A Thought on the Feast of the Immaculate Conception

In 1896, a famous preacher named Charles Sheldon published a novel called In His Steps, about a small Kansas town that decided to try and live by a simple credo … summed up in four short words. What Would Jesus Do? Sheldon’s book went on to be published in 21 languages around the world, and the central idea of it became one of the most familiar slogans in popular Christianity. You find it – or its abbreviation, WWJD – on tee shirts, bumper stickers and wristbands. As insincere and superficial as all this seems to be, the underlying question remains valid.
But on this solemnity, when we focus attention on Mary the mother of Jesus, maybe we could ask WWMD? What Would Mary Do?

Mary is the first disciple, and in her life and in her choices, we see how completely she answered God’s call.  When the angel Gabriel arrives in Nazareth, and tells Mary that she is about to conceive a child out of wedlock, she takes very little time to agree to the proposition.  She is young, remember, probably 12 or 13. She’s not married, and she is not from a wealthy family.  We would not be surprised if a girl in that situation replied, “This really isn’t a good time for me, can you get back to me in 10 years?”   She does remind Gabriel that she is a virgin, but she does not deny his request out of hand.  She takes a deep breath and simply places herself in God’s hands: “Behold. I am the handmaid of the Lord. May it be done to me according to your word.”

A generation later, her own Son would echo her words when his disciples asked him how they ought to pray and he gave them the most famous prayer ever composed: “Thy will be done.” Clearly, Jesus had paid attention to his mother’s instruction as he grew up: he was his mother’s son.

We are Mary’s children as well, so there are lessons we can learn from her.  When the life we have planned suddenly takes a turn we didn’t expect…when the job falls through or the loan is rejected or the pregnancy test doesn’t turn out the way we’d hoped…we might ask ourselves WWMD?  What would Mary do?

Mary herself lived in turbulent times that were stressful for a great many people, so it seems logical to ask how she would have reacted.  Mary faced an uncertain future with the one thing that was truly her own: her trust in God.  “May it be done to me according to your word.”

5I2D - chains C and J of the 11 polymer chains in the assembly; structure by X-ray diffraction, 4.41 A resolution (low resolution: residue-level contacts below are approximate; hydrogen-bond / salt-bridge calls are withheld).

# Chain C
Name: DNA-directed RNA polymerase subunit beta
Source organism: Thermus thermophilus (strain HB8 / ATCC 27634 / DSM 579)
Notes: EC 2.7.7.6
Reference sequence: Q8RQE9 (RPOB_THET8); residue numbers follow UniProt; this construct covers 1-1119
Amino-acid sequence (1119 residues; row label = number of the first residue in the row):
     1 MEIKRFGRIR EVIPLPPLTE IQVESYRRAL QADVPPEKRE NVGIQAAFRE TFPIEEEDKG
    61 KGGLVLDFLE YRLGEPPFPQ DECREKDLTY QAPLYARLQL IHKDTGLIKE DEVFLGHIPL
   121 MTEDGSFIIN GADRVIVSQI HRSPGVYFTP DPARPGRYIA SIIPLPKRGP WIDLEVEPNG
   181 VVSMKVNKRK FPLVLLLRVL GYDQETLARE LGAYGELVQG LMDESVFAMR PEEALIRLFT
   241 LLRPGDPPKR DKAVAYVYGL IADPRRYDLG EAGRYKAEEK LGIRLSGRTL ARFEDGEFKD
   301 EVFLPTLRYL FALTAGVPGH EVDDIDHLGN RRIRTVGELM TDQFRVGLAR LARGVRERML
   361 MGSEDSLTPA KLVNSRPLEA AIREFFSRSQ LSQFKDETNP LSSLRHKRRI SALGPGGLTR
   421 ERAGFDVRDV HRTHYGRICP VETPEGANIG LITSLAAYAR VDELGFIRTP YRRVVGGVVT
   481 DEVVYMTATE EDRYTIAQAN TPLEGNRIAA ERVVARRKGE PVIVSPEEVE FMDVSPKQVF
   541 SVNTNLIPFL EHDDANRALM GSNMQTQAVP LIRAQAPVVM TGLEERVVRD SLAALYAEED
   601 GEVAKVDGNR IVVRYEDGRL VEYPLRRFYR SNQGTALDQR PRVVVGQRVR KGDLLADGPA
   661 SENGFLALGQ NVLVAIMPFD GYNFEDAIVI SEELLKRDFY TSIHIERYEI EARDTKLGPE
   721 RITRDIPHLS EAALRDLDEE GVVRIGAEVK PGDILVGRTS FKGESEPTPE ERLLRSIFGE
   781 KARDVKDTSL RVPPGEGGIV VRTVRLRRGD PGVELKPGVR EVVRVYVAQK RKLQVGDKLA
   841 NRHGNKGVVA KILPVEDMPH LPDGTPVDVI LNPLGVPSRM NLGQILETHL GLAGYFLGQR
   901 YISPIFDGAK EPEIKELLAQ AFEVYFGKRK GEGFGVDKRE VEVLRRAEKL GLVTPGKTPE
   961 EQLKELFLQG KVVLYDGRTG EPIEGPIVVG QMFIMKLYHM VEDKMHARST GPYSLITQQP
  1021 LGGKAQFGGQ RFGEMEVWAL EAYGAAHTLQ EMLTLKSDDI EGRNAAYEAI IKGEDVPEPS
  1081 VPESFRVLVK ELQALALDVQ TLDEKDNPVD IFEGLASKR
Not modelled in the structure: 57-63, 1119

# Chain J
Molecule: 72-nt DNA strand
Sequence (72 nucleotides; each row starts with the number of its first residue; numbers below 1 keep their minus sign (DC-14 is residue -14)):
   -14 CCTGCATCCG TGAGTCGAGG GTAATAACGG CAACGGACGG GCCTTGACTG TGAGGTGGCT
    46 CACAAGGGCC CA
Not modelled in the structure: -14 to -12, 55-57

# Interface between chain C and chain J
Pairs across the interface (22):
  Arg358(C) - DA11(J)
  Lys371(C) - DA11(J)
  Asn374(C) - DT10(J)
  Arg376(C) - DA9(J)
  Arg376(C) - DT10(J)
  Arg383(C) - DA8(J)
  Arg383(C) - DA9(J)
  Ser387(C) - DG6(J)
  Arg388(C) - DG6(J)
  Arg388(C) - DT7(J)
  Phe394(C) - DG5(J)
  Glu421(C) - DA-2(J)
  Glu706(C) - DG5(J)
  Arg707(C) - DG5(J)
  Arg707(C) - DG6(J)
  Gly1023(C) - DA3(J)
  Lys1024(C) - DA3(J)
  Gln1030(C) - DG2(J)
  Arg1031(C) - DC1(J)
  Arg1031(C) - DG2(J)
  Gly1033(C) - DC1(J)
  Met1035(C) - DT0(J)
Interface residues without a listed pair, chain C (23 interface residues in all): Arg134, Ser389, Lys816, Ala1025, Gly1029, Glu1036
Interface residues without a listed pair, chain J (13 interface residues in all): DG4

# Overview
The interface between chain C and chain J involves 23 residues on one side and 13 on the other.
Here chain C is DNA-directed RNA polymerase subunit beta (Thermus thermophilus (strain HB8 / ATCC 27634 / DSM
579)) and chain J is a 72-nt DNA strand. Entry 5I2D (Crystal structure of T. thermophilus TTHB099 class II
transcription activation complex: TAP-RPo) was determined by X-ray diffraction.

Many people think that that moment, when she agreed to become the mother of Jesus was the “Immaculate Conception.” That is incorrect.  Today’s feast isn’t about Jesus’ conception at all, it’s about Mary’s.  Beginning in the late 4th century, the Orthodox Church began celebrating the 9th of December as “The Conception of Anne”, which is the name given to Mary’s mother.  Mary was seen to be especially deserving of the honor of bearing the Messiah, and so we call her “immaculate” and “pure” and “virgin most holy”.  Mary is where the story of our redemption begins and in a very real way, she makes salvation possible.

Honoring Mary as the Immaculate Conception is important for Americans because it is under the protection of Mary, the Immaculate Conception, that this country has been placed by the first Catholics who came here.  Her title is one of great promise. It signals the very start of God’s plan for our salvation. It is – literally – pregnant with possibility.
This solemnity marks the day when the impossible became possible, when the human chain of sin was finally broken. A woman was conceived without sin, to bring into the world its savior. The mystery of grace and salvation came into our midst and everyday we are invited to share deeper in that mystery: to believe, to trust, to surrender ourselves somehow to God’s will. It’s a daunting invitation and there are days when we just can’t manage to surrender in this way, but God extends the invitation nonetheless.  In every moment of doubt and uncertainty, when it seems like all our choices are bad, when every option is somehow wrong, we can turn to Mary’s example and find a way to move forward.  Speaking from personal experience, Mary has protected me and kept me safe during the scariest and darkest times of my life.  There is abundant solace and security to be found under the mantle of our loving Mother Mary.

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About frmichelrcc

I have a degree in religious studies from the University of Wisconsin, did graduate work in theology at St. Norbert College, De Pere, Wisconsin, and also at St. Paul's University in Ottawa. I have been a Benedictine since I first professed as an oblate in 1982, making final profession in 2009. I have worked as vocations director in a large diocese in the mid-west and am a spiritual director in the Benedictine tradition. I have 3 sons, one of whom is now in God's loving embrace in eternity, and 2 grandsons, Bradley and Jacob.
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